In: Journal of Cardiovascular Electrophysiology, Vol. 17, No. 1, 01.2006, p. 41-46.

Research output: Contribution to journalArticle

Stephenson, EA, Batra, AS, Knilans, TK, Gow, RM, Gradaus, R, Balaji, S, Dubin, AM, Rhee, EK, Ro, PS, Thøgersen, AM, Cecchin, F, Triedman, JK, Walsh, EP & Berul, CI 2006, 'A multicenter experience with novel implantable cardioverter defibrillator configurations in the pediatric and congenital heart disease population', Journal of Cardiovascular Electrophysiology, vol. 17, no. 1, pp. 41-46. https://doi.org/10.1111/j.1540-8167.2005.00271.x
Stephenson, Elizabeth A. ; Batra, Anjan S. ; Knilans, Timothy K. ; Gow, Robert M. ; Gradaus, Rainer ; Balaji, Seshadri ; Dubin, Anne M. ; Rhee, Edward K. ; Ro, Pamela S. ; Thøgersen, Anna M. ; Cecchin, Frank ; Triedman, John K. ; Walsh, Edward P. ; Berul, Charles I. / A multicenter experience with novel implantable cardioverter defibrillator configurations in the pediatric and congenital heart disease population. In: Journal of Cardiovascular Electrophysiology. 2006 ; Vol. 17, No. 1. pp. 41-46.
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AU - Gow, Robert M.

AU - Gradaus, Rainer

AU - Balaji, Seshadri

AU - Dubin, Anne M.

AU - Rhee, Edward K.

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AU - Thøgersen, Anna M.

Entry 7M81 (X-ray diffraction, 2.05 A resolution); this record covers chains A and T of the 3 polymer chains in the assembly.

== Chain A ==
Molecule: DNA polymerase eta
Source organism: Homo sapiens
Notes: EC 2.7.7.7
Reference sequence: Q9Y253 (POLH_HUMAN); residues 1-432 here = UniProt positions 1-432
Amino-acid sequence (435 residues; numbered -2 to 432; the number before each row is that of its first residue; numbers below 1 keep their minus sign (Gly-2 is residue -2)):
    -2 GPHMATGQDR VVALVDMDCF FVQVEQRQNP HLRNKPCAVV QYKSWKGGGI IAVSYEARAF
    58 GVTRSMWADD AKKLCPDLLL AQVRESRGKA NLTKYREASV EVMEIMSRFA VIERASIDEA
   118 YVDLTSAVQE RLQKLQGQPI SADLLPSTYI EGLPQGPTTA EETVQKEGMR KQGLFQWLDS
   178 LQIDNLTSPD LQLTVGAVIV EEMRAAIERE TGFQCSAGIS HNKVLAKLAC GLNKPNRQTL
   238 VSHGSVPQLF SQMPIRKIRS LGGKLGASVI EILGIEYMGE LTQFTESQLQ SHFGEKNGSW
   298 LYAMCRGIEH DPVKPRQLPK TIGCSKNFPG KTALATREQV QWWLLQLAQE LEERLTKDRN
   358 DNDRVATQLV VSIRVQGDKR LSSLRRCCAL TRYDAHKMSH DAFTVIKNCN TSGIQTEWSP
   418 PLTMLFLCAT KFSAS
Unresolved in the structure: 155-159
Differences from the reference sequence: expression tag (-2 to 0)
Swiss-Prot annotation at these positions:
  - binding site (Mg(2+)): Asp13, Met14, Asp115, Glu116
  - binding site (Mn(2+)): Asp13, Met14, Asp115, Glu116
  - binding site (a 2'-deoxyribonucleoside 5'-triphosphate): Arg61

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AB - Introduction: In pediatric and congenital heart disease patients, transvenous ICD implantation may be limited secondary to patient size, venous, or cardiac anatomy. Epicardial patches require a thoracotomy, and may lead to a restrictive pericardial process. Because of these issues, we have explored novel ICD configurations. Methods: Retrospective review at 10 centers implanting ICDs without a transvenous shocking coil or epicardial patches. Results: Twenty-two patients underwent implant at a mean age of 8.9 years (range: 0.3-43.5), with a mean weight of 25.5 kg (range: 5.2-70). Diagnoses included complex CHD, intracardiac tumors, cardiomyopathy, idiopathic VT, LV noncompaction, and long QT syndrome. Three configurations were used: subcutaneous array, a transvenous design ICD lead placed on the epicardium, or a transvenous design ICD lead placed subcutaneously. Difficulties were found at implant in 8 patients: 4 had difficulty inducing VT/VF, and 4 had high DFTs. Over a mean follow-up of 2.2 years (range: 0.2-10.5), 7 patients had appropriate shocks. Inappropriate shocks occurred in 4 patients. System revisions were required in 7 patients: 2 generator changes (in 1 patient), 3 pace-sense lead replacement, 1 additional subcutaneous coil placement due to increased DFT, 1 upgrade to a transvenous system, and 1 revision to epicardial patch system. Conclusions: ICD implantation can be performed without epicardial patches or transvenous high-energy leads in this population, using individualized techniques. This will allow ICD use in patients who have intracardiac shunting or are deemed too small for transvenous ICD leads. The long-term outcome and possible complications are as yet unknown in this population, and they should be monitored closely with follow-up DFTs.